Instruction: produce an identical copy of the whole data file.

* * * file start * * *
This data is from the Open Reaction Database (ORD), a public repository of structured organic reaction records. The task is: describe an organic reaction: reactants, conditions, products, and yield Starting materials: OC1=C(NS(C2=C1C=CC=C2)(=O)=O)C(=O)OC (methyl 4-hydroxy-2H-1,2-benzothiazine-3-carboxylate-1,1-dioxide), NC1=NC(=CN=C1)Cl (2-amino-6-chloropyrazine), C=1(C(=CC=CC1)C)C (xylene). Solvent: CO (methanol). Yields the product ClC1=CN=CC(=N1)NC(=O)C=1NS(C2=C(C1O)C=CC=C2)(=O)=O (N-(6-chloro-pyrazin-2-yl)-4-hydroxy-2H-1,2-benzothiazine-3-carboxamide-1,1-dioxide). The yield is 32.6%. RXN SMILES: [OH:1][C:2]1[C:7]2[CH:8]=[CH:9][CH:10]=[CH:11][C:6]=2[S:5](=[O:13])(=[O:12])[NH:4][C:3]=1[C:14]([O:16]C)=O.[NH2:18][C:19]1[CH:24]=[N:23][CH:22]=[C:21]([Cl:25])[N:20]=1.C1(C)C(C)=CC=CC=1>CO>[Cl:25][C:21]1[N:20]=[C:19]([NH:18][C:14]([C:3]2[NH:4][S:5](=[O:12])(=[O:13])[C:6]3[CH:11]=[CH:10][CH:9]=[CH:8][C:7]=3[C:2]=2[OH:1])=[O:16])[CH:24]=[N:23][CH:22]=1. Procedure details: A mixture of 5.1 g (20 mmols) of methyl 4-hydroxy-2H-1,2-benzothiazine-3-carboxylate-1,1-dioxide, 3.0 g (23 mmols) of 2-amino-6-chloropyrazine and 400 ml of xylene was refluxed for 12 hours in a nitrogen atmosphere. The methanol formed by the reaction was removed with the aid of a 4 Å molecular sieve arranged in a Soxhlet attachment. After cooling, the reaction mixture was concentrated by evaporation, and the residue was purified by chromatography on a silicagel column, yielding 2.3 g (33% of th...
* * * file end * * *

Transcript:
This data is from the Open Reaction Database (ORD), a public repository of structured organic reaction records. The task is: describe an organic reaction: reactants, conditions, products, and yield Starting materials: OC1=C(NS(C2=C1C=CC=C2)(=O)=O)C(=O)OC (methyl 4-hydroxy-2H-1,2-benzothiazine-3-carboxylate-1,1-dioxide), NC1=NC(=CN=C1)Cl (2-amino-6-chloropyrazine), C=1(C(=CC=CC1)C)C (xylene). Solvent: CO (methanol). Yields the product ClC1=CN=CC(=N1)NC(=O)C=1NS(C2=C(C1O)C=CC=C2)(=O)=O (N-(6-chloro-pyrazin-2-yl)-4-hydroxy-2H-1,2-benzothiazine-3-carboxamide-1,1-dioxide). The yield is 32.6%. RXN SMILES: [OH:1][C:2]1[C:7]2[CH:8]=[CH:9][CH:10]=[CH:11][C:6]=2[S:5](=[O:13])(=[O:12])[NH:4][C:3]=1[C:14]([O:16]C)=O.[NH2:18][C:19]1[CH:24]=[N:23][CH:22]=[C:21]([Cl:25])[N:20]=1.C1(C)C(C)=CC=CC=1>CO>[Cl:25][C:21]1[N:20]=[C:19]([NH:18][C:14]([C:3]2[NH:4][S:5](=[O:12])(=[O:13])[C:6]3[CH:11]=[CH:10][CH:9]=[CH:8][C:7]=3[C:2]=2[OH:1])=[O:16])[CH:24]=[N:23][CH:22]=1. Procedure details: A mixture of 5.1 g (20 mmols) of methyl 4-hydroxy-2H-1,2-benzothiazine-3-carboxylate-1,1-dioxide, 3.0 g (23 mmols) of 2-amino-6-chloropyrazine and 400 ml of xylene was refluxed for 12 hours in a nitrogen atmosphere. The methanol formed by the reaction was removed with the aid of a 4 Å molecular sieve arranged in a Soxhlet attachment. After cooling, the reaction mixture was concentrated by evaporation, and the residue was purified by chromatography on a silicagel column, yielding 2.3 g (33% of th...